A Comparison of Diagnostic Stability of the ASIA Impairment Scale Versus Frankel Classification Systems for Traumatic Spinal Cord Injury

Steven Kirshblum, Amanda Botticello, John Benedetto, Jayne Donovan, Ralph Marino, Shelly Hsieh, Nicole Wagaman

Research output: Contribution to journalArticlepeer-review

9 Scopus citations

Abstract

Objective: To determine whether the “sacral sparing” definition for completeness of traumatic spinal cord injury (SCI) is a more stable definition than the previously used Frankel Classification. Design: Retrospective analysis of individuals enrolled in the Spinal Cord Injury Model Systems (SCIMS) database between 2011 and 2018. Setting: SCIMS centers. Participants: Individuals (N=804) with traumatic SCI who were at least 16 years old at time of injury, were admitted to rehabilitation within 30 days, had American Spinal Injury Association Impairment Scale (AIS) grades A-D at admission, and had complete neurologic data at the time of admission and 1 year. Intervention: Not applicable. Main Outcome Measures: Frankel and AIS scores were computed for a cohort of 804 eligible cases. Stability was compared between the 2 classification systems by calculating the proportions of cases in which regression (conversion to a more severe impairment level) was observed. Results: A larger proportion of individuals classified with “incomplete” injuries (grades B-D) at the time of admission using the Frankel system regressed to complete status at 1 year compared with the AIS criteria (9.4% vs 2.0%). Those with grade B injuries regressed to grade A more often using the Frankel system compared with the AIS system (19.7% to 5.4%). A larger proportion of people diagnosed as Frankel grade C or D regressed to Frankel grade A compared with individuals diagnosed as AIS grade C or D who regressed to AIS grade A (5.0% to 1.1%). Conclusions: More individuals diagnosed with neurologically incomplete SCI regressed to complete status at 1 year when using the Frankel system compared with AIS classification, which is based on sacral sparing. This reinforces the finding that the “sacral sparing” definition is a more stable classification in traumatic SCI.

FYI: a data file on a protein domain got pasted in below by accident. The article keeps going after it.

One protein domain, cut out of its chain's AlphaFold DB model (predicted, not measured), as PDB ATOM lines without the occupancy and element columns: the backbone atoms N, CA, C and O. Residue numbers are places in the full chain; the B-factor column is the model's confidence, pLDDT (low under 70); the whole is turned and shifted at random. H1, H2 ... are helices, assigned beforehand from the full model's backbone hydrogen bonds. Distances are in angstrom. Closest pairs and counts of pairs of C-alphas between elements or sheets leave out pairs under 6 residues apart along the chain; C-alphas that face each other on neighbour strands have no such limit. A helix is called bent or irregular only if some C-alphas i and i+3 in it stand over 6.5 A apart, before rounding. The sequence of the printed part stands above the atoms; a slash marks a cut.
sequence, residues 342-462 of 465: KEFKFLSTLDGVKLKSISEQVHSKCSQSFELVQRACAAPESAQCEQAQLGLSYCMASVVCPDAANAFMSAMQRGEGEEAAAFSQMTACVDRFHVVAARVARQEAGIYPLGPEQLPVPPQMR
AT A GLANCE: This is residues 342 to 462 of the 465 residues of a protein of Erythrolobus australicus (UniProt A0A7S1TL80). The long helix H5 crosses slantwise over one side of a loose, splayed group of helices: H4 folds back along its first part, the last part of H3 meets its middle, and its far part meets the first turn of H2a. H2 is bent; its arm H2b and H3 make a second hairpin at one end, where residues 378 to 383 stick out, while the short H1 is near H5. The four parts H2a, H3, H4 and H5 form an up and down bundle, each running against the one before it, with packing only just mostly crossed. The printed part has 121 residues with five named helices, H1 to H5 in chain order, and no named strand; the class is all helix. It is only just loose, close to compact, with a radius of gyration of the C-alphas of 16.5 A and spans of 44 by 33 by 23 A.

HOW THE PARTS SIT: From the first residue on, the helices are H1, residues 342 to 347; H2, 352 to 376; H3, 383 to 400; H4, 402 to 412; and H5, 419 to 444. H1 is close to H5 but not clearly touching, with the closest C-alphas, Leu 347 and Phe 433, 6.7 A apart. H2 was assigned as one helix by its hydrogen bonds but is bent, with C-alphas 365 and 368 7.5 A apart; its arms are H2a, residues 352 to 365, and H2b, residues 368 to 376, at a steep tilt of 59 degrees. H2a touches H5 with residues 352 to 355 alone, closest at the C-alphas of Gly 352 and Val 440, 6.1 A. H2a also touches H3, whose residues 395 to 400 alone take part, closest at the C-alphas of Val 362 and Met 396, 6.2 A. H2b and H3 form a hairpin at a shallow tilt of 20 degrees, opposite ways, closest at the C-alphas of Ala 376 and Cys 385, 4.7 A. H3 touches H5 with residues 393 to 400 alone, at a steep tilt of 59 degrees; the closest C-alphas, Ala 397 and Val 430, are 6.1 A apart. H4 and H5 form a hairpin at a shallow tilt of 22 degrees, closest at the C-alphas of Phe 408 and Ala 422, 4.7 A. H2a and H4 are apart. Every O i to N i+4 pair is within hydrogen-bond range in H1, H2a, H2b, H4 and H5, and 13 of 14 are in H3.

Original languageEnglish (US)
Pages (from-to)1556-1562
Number of pages7
JournalArchives of Physical Medicine and Rehabilitation
Volume101
Issue number9
DOIs
StatePublished - Sep 2020
Externally publishedYes

Keywords

  • Classification
  • Neurologic examination
  • Rehabilitation
  • Spinal cord injuries

ASJC Scopus subject areas

  • Physical Therapy, Sports Therapy and Rehabilitation
  • Rehabilitation

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